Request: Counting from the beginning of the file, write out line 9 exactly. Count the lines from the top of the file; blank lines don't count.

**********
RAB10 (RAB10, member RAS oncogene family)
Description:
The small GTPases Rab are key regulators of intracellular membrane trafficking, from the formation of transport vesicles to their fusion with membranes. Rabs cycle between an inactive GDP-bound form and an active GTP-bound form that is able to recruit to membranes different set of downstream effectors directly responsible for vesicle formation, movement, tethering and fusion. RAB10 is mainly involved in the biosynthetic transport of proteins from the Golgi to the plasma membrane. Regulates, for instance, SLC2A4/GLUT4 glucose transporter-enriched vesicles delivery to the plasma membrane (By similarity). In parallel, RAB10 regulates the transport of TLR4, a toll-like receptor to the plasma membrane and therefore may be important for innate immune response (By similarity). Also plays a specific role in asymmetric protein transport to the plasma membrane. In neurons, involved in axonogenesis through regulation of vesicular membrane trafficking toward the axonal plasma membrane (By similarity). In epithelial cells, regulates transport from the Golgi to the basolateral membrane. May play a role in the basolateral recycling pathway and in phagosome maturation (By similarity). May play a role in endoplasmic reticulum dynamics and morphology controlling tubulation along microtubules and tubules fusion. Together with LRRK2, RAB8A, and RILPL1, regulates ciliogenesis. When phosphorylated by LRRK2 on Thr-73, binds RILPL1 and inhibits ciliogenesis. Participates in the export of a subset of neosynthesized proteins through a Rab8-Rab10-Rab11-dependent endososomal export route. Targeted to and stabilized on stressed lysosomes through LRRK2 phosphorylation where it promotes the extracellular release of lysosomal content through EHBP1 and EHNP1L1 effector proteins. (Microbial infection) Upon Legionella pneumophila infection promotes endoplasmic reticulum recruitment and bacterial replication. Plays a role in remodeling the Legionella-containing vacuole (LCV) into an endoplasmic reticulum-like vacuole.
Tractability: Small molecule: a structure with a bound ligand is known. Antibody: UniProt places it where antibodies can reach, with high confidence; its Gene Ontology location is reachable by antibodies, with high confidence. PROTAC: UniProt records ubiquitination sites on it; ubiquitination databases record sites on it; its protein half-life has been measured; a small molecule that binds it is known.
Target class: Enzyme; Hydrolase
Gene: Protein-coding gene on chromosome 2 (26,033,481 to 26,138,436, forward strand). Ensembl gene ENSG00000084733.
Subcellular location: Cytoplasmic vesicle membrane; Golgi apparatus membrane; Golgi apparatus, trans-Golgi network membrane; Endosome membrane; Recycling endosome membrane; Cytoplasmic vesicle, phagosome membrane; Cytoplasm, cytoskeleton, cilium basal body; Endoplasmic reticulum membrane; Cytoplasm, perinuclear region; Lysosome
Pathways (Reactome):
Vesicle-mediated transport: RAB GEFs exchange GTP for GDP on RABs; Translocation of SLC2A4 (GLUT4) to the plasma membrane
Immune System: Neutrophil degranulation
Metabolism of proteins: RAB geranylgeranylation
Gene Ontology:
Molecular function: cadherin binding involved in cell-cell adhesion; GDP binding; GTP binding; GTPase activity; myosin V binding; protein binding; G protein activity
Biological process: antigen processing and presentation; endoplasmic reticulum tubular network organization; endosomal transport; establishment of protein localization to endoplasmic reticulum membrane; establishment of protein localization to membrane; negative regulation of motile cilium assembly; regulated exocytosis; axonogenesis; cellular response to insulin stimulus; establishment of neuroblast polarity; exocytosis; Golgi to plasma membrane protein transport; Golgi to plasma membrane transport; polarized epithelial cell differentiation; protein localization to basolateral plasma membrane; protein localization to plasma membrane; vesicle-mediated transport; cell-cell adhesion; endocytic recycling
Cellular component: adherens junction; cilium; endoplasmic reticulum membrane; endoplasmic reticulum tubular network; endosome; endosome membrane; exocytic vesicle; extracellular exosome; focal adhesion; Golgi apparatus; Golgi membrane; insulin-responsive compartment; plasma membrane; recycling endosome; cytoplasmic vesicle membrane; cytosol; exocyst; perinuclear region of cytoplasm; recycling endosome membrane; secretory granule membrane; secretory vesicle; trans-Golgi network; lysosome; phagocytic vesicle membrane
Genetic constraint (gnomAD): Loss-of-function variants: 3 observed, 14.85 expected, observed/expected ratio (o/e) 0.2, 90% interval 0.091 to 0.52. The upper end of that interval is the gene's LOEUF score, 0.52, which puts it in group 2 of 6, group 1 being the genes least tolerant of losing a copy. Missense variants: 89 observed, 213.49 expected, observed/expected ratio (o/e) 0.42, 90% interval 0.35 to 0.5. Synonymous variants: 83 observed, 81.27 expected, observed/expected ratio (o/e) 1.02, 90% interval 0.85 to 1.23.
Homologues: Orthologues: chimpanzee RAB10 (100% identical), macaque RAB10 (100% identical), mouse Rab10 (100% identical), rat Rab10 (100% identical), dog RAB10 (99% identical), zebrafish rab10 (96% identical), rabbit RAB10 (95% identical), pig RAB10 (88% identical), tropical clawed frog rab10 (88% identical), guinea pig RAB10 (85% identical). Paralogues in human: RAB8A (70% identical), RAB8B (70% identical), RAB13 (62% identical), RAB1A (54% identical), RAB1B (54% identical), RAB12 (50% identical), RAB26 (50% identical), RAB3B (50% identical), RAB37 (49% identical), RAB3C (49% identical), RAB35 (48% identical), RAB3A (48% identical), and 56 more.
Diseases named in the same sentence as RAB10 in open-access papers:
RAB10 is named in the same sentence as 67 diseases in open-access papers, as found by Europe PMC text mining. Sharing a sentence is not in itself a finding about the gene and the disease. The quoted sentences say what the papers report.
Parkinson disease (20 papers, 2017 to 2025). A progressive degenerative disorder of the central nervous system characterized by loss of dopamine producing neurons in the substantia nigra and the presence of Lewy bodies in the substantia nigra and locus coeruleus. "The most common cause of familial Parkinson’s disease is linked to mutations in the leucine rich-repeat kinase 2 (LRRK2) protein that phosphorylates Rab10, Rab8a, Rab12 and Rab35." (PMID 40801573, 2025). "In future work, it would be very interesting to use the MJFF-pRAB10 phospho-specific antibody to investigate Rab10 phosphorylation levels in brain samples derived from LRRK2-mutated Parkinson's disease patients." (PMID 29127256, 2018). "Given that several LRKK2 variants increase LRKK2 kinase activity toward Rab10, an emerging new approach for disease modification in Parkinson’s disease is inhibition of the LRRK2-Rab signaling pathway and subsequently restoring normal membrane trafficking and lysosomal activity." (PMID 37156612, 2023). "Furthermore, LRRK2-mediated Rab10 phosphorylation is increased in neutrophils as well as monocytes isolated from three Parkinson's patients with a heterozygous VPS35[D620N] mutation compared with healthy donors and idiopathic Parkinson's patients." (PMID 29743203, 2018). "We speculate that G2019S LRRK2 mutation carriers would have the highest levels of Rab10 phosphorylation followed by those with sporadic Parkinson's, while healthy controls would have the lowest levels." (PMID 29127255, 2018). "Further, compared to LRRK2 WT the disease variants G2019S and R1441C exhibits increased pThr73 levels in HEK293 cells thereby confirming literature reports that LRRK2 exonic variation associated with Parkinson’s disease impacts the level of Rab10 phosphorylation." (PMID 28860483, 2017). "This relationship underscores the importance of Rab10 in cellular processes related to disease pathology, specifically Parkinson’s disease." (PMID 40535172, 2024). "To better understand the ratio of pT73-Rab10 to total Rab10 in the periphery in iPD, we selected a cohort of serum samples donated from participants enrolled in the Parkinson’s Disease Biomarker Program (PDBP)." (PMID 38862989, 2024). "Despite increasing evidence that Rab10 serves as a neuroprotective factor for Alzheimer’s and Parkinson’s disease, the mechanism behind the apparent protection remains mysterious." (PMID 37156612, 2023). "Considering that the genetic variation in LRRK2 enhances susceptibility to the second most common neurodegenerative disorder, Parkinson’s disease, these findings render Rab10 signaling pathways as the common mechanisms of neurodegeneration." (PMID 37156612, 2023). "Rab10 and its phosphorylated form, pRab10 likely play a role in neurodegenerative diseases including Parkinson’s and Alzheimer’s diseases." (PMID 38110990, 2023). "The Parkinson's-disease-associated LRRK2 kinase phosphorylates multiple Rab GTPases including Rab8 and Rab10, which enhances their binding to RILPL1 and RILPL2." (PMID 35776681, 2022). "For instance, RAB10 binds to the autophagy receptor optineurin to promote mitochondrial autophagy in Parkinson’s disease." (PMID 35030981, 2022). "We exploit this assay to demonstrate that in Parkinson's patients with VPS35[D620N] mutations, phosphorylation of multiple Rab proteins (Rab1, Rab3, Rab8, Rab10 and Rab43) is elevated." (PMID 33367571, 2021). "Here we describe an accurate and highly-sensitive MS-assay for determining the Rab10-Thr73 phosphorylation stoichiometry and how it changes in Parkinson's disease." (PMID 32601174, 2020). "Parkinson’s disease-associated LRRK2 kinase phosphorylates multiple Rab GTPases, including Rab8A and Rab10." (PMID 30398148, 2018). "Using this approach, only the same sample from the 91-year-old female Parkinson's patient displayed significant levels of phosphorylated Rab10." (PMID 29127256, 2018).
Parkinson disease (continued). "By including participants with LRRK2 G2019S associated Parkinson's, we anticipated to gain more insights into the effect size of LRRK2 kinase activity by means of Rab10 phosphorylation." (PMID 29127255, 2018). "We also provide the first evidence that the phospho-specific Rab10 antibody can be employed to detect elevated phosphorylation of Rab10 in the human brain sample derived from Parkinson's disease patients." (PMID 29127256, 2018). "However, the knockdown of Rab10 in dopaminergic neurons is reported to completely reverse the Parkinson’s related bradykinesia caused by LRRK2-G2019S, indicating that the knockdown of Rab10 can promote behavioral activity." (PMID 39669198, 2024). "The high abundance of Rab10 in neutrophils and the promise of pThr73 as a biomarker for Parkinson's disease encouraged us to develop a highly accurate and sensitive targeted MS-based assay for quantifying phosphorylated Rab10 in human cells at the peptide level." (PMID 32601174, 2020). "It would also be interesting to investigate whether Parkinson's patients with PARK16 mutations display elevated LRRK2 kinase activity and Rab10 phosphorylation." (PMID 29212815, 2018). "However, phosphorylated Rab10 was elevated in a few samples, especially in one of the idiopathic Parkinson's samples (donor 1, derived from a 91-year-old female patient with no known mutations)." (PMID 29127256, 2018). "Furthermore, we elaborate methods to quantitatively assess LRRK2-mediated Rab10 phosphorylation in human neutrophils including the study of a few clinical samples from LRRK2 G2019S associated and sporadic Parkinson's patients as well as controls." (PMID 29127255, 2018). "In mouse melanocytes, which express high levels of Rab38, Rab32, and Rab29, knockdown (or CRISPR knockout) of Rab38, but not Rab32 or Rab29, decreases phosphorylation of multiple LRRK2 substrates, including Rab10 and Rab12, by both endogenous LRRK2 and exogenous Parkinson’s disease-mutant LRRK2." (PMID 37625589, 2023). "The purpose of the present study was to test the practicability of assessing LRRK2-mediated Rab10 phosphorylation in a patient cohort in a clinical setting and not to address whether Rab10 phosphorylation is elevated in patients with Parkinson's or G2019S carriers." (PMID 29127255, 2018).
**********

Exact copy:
Vesicle-mediated transport: RAB GEFs exchange GTP for GDP on RABs; Translocation of SLC2A4 (GLUT4) to the plasma membrane